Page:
Saturday, October 16, 2021

Brendan McGinley:

Quisque Comoedum Est


Super-heroes and politics become an increasingly intertwined trend as demonstrated by these two new titles from DC and Image.

 

Uncle Sam & The Freedom Fighters

Uncle Sam and the Freedom Fighters

In the war against terror, super-heroes have become an important tool. The agency known as S.H.A.D.E. dispatches The Ray, Phantom Lady, Human Bomb and Doll Man, among others, into high-risk situations to defuse potential terror threats. However, their project is threatened by Phantom Lady’s father, Senator Knight.

Citing the illegal assassination of a drug kingpin at his grandson’s birthday party, Knight promises to dissolve S.H.A.D.E. once he wins the presidential election. Amid these moral mix-ups is Firebrand, who claims to be the herald of Uncle Sam, who will very soon be trampling out the vintage where the grapes of wrath are stored.

None of this pleases S.H.A.D.E.’s director, Father Time, who shows he’s willing to do anything to preserve American security, including hunting down Uncle Sam.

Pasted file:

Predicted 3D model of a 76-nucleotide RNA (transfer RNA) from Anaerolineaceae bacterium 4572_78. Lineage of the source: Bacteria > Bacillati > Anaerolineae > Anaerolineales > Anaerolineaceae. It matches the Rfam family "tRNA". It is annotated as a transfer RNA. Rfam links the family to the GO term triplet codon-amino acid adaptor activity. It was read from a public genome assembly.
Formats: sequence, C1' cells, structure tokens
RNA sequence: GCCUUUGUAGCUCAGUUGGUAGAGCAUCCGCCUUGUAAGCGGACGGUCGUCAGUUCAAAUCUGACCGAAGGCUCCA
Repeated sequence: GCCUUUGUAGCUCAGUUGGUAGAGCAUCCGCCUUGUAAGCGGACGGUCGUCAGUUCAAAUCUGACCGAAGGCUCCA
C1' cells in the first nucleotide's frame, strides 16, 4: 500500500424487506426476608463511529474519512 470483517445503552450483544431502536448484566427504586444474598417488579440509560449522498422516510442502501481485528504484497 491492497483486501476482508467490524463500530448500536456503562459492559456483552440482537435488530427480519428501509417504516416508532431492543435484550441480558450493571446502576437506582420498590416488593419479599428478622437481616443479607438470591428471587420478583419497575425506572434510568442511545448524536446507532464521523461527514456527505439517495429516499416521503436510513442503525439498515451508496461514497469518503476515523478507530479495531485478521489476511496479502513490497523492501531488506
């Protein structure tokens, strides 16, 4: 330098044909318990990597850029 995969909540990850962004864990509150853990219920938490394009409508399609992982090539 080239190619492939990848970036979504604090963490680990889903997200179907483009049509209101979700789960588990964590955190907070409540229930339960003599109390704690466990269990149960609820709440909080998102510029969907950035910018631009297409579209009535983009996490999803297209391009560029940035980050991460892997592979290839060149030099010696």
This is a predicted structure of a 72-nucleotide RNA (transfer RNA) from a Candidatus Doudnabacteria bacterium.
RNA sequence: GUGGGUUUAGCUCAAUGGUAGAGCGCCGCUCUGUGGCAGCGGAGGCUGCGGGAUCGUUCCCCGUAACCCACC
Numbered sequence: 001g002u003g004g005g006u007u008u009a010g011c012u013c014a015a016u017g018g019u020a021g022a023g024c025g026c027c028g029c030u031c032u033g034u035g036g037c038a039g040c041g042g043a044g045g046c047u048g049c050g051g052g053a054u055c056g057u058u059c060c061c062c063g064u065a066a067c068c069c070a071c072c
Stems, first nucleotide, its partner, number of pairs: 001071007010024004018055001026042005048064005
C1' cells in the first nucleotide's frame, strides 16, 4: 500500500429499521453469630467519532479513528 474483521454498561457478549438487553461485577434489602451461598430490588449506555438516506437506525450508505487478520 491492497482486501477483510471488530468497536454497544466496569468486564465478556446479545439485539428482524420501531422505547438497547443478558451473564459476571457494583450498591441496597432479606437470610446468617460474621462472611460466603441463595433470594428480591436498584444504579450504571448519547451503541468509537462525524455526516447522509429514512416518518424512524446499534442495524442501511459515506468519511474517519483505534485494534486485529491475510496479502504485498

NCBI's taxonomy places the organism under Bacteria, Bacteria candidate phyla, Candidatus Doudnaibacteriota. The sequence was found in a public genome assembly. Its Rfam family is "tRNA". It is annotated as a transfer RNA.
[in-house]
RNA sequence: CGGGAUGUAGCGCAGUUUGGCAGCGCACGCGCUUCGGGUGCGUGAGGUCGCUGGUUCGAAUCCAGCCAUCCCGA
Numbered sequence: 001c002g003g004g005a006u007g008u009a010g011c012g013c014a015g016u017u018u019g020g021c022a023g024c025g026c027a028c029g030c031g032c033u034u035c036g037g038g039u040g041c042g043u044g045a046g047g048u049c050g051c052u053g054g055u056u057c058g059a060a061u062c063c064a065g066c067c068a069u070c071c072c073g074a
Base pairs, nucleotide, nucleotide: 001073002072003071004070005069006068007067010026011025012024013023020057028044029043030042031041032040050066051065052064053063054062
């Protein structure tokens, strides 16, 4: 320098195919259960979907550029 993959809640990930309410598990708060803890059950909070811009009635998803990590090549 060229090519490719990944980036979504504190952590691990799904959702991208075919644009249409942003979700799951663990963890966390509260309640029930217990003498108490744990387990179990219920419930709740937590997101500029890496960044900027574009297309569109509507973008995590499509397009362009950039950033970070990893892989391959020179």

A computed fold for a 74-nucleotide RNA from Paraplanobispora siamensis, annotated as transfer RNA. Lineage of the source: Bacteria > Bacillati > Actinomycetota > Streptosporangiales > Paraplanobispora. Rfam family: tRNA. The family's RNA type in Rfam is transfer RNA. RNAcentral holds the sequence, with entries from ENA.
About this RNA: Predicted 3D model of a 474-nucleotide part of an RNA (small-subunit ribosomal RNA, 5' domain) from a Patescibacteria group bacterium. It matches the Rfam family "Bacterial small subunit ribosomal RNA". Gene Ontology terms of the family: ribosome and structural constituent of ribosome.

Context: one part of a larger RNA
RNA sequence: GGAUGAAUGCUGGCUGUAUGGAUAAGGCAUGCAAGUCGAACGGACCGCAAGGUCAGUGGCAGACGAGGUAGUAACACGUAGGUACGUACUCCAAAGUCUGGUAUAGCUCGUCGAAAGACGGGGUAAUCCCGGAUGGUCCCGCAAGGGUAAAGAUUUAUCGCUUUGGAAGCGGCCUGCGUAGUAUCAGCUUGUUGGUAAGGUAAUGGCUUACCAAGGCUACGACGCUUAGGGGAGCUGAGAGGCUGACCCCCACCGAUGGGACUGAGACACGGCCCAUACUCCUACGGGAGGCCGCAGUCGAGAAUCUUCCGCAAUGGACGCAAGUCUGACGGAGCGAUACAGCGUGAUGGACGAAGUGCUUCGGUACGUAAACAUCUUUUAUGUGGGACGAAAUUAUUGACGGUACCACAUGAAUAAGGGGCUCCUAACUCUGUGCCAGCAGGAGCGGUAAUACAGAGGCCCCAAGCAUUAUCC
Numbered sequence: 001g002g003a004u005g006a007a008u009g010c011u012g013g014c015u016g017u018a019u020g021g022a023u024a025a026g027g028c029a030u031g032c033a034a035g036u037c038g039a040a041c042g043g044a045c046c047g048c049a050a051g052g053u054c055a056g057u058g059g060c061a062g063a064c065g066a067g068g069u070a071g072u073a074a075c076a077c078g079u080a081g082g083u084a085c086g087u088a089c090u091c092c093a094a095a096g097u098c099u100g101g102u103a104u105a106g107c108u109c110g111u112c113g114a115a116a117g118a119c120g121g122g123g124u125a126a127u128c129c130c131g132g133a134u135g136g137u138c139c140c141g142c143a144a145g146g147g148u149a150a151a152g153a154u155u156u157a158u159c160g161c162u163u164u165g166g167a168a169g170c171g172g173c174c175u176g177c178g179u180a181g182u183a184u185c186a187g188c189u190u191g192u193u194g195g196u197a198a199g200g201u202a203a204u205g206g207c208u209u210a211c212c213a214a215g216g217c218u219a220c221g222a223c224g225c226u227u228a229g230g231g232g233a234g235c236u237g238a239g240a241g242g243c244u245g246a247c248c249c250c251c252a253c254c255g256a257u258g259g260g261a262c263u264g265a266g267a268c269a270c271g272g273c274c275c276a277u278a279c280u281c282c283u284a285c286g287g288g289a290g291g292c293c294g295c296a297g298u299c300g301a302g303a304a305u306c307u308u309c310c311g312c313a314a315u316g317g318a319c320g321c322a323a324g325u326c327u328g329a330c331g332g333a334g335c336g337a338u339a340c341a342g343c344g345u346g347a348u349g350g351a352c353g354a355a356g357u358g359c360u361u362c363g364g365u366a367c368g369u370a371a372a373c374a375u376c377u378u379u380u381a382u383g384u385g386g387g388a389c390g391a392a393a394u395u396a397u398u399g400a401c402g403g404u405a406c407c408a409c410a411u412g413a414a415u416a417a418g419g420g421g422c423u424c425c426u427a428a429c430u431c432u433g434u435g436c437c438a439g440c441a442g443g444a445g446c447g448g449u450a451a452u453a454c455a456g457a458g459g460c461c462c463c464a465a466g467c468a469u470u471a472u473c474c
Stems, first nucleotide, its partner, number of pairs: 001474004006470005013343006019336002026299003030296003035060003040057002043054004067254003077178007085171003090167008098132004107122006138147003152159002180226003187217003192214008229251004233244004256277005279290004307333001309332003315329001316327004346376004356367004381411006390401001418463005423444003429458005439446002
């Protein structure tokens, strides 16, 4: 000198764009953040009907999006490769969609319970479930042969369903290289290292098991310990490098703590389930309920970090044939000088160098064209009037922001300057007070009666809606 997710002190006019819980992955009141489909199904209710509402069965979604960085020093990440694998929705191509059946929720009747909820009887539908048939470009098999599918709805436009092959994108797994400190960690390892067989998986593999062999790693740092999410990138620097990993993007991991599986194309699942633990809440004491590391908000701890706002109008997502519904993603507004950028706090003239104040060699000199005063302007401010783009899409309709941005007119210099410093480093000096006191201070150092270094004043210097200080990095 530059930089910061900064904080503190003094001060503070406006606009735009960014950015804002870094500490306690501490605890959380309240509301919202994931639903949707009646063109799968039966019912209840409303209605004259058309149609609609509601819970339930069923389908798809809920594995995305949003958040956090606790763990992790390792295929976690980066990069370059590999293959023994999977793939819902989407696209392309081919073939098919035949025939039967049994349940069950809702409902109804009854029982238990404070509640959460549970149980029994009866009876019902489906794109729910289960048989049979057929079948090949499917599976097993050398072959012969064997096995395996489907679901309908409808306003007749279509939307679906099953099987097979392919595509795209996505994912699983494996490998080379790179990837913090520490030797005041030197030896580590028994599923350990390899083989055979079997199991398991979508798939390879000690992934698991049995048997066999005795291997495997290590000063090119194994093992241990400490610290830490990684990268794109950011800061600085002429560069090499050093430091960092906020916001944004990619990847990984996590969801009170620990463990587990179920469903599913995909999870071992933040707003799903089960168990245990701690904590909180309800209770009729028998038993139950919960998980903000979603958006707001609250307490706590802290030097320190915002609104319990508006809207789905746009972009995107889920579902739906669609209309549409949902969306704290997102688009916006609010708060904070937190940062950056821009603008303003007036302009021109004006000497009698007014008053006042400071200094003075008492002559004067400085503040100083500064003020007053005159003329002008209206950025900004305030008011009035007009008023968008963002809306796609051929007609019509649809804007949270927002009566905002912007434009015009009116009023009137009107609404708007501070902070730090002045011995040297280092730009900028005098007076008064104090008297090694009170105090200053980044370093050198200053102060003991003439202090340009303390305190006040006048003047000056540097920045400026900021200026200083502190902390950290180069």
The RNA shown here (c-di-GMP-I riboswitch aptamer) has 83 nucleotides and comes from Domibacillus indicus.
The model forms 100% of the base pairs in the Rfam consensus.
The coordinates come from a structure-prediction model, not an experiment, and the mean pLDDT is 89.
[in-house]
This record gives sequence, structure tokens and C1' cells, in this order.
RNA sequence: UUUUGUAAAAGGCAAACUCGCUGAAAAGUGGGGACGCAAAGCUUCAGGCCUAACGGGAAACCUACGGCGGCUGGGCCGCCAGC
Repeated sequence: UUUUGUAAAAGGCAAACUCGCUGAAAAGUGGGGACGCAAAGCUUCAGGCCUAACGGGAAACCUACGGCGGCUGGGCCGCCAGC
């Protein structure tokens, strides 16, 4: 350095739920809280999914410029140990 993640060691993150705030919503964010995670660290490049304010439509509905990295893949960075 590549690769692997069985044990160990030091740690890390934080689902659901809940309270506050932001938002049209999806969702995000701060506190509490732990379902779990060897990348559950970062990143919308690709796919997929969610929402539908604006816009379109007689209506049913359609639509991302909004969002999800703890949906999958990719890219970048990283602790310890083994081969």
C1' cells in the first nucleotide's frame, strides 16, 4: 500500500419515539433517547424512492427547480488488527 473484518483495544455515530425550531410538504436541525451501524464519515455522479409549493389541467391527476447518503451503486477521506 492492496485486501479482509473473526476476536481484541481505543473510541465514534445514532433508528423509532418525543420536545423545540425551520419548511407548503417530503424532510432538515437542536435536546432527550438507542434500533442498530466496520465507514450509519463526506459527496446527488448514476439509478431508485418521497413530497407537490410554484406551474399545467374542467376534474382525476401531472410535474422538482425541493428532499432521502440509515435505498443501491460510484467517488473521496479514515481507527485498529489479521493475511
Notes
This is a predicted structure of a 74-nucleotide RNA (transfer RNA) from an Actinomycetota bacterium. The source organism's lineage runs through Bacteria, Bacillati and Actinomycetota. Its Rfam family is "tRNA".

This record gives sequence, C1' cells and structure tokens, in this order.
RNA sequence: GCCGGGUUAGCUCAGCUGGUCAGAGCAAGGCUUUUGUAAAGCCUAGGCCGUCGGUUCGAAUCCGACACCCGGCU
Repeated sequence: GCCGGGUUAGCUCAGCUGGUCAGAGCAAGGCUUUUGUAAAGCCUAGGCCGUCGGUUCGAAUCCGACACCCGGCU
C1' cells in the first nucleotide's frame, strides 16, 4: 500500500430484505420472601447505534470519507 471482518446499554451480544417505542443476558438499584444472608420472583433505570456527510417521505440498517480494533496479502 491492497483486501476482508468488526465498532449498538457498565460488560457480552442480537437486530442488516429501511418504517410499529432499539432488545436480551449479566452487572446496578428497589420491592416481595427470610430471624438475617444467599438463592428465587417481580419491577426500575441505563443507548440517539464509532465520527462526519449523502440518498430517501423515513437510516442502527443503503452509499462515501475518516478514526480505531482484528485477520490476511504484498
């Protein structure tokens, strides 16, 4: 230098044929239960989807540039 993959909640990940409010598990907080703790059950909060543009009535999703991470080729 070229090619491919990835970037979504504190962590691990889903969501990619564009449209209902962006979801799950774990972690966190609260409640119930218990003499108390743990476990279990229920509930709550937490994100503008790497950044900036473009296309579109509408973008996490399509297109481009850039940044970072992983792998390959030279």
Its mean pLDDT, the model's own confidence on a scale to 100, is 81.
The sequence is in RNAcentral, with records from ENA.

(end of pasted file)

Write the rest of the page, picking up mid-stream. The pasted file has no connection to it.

A comic gestating in the paranoid ‘90s and born in the terrified ‘00s, it’s got unbelievable Daniel Acuña art and the reliable team of Justin Gray and Jimmy Palmiotti writing.

 

 

Task Force One

A coup in nuclear-armed nation gets the U.S.A.’s attention, but two ops teams are slaughtered trying to infiltrate the country (whichever country it may be. The book’s not really specific on that point). There’s some super-human power backing it up, so Task Force 1 is brought in, despite apprehensions over their only previous fieldwork.

We spend half the issue in flashback to that mission, though it’s really not clear what goes wrong. A force from the ground takes out half the team, but if its cause is meant to be mysterious, it’s more obfuscated. In fact, there’s a lot of decent story here muddled in closure that just isn’t clear. The flashback itself seems equally likely to be a cut-scene at first, and it concludes with the team’s psychic blacking out, presumably, but by no means clearly, from overexertion. It needs sharper editing to become a tight little tale.

Right now, nothing in particular makes the book stand out from any other team of government capes.

 

 

 

 

Brendan McGinley is a long-time writer for ComicBase. His comic favorites include anything featuring Grim Jack, Punisher, Guy Gardner, Green Lantern, or written buy Evan Dorkin, Grant Morrison, Alan Moore, Deadpool… and the list goes on. But he insists he is of discriminating tastes.

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